Lynch said the train is expected to arrive at the station between 11 a.m. and noon each day, and even though only incoming passengers are allowed on it, the public is encouraged to watch. One of the best places to catch the 765 in motion will be at Berry Street and North Anthony Boulevard, Lynch said.

Headwaters Junction

But the two celebratory excursions next week are only a preview to what Lynch and other railroad enthusiasts hope will become a more permanent part of our city with the Headwaters Junction plan. As part of riverfront development, Headwaters Junction would involve a train platform and new tracks for a local train connecting Fort Wayne’s top attractions, such as the Fort Wayne Children’s Zoo and Science Central, by our historic steam locomotives.

Lynch said a new layout for the plan is expected to be made public sometime soon, but the idea is to have the trains run adjacent to downtown and the rivers, connecting Fort Wayne’s trails and current attractions to future attractions along the riverfront as the city develops.

The Headwaters Junction plan would bring more people into downtown and make train trips more common, meaning more opportunities for everything from inexpensive dinner trains to excursions to regional and tri-state destinations.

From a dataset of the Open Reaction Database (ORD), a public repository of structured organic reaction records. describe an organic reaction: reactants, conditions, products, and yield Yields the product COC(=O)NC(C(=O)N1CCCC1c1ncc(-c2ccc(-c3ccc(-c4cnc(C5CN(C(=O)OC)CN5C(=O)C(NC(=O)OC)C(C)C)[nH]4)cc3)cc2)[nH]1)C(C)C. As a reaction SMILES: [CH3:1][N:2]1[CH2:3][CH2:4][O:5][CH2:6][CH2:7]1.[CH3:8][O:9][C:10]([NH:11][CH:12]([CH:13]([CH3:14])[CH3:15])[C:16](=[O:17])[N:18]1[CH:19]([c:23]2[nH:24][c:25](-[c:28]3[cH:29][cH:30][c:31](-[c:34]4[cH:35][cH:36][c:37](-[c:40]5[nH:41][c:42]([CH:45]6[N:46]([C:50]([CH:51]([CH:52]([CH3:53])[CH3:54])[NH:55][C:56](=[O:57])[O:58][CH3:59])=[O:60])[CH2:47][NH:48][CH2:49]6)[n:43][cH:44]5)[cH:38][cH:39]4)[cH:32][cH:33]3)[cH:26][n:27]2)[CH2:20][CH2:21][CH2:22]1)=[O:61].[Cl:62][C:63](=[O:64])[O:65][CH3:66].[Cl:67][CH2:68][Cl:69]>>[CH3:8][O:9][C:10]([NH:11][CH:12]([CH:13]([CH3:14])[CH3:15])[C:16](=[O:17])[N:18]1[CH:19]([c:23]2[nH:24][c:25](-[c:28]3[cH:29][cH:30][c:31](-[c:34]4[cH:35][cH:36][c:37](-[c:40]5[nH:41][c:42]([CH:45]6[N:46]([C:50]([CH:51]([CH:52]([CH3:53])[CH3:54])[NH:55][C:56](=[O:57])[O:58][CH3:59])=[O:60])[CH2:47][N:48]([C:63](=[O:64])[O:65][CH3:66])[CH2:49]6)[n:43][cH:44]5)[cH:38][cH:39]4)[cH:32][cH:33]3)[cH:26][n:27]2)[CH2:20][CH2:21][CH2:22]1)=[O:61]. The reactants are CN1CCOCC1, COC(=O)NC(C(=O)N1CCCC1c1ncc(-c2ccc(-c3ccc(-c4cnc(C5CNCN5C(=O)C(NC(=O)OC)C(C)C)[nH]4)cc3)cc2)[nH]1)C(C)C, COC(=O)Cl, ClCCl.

Locals already got a taste of our steam locomotive’s potential last October when the historic 765 made a round trip from New Haven to Lafayette. Because the trip sold out within two hours, Lynch thinks locals would like to see passenger trains utilized more often around the city as an alternative means of transportation.

While traveling the East Coast on summer vacation last week, I was thinking about how nice it would be to have the convenience of a train around Fort Wayne so I didn’t have to drive to work every day. Taking the train is about more than going somewhere; it’s about experiencing the journey. Even though the plans for Headwaters Junction are a far cry from the big city New York metro system, this is a step toward making Fort Wayne more walkable and true to its own roots.

In September 2012, Jim Wrinn, editor of TRAINS Magazine, called the Headwaters Junction idea one of the top railway preservations projects in the nation.

“The potential it has to become a catalyst for tourism, an engine for economic development, and a spark for the overall livability of your city is enormous,” Wrinn said.

And when you think about the possibilities, it’s hard not to get onboard with the idea. A few weeks ago, organizers of the #BAALS series told The Journal Gazette that the goal of the concert series is to feature the best of what downtown has to offer and to grow the series until it is a signature event that attracts tourists nationwide.

In a way, bringing the Headwaters Junction plan to fruition would help meet these goals by showcasing some of Fort Wayne’s best historic assets and transporting more tourists to town. I think that would make the real Harry Baals proud.